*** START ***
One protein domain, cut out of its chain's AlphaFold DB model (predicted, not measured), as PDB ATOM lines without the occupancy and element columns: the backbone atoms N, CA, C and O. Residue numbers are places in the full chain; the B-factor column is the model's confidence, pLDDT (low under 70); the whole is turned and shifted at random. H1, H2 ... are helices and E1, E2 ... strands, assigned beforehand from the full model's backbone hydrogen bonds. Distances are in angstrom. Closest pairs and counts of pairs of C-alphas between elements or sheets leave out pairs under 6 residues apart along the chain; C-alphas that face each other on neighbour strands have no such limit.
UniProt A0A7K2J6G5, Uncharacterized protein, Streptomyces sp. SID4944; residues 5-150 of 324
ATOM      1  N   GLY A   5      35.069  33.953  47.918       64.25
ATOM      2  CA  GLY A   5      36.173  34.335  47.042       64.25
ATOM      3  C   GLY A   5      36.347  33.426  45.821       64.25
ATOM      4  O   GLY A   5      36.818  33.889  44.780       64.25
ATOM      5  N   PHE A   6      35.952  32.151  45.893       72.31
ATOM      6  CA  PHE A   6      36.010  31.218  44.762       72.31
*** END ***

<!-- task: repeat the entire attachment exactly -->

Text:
One protein domain, cut out of its chain's AlphaFold DB model (predicted, not measured), as PDB ATOM lines without the occupancy and element columns: the backbone atoms N, CA, C and O. Residue numbers are places in the full chain; the B-factor column is the model's confidence, pLDDT (low under 70); the whole is turned and shifted at random. H1, H2 ... are helices and E1, E2 ... strands, assigned beforehand from the full model's backbone hydrogen bonds. Distances are in angstrom. Closest pairs and counts of pairs of C-alphas between elements or sheets leave out pairs under 6 residues apart along the chain; C-alphas that face each other on neighbour strands have no such limit.
UniProt A0A7K2J6G5, Uncharacterized protein, Streptomyces sp. SID4944; residues 5-150 of 324
ATOM      1  N   GLY A   5      35.069  33.953  47.918       64.25
ATOM      2  CA  GLY A   5      36.173  34.335  47.042       64.25
ATOM      3  C   GLY A   5      36.347  33.426  45.821       64.25
ATOM      4  O   GLY A   5      36.818  33.889  44.780       64.25
ATOM      5  N   PHE A   6      35.952  32.151  45.893       72.31
ATOM      6  CA  PHE A   6      36.010  31.218  44.762       72.31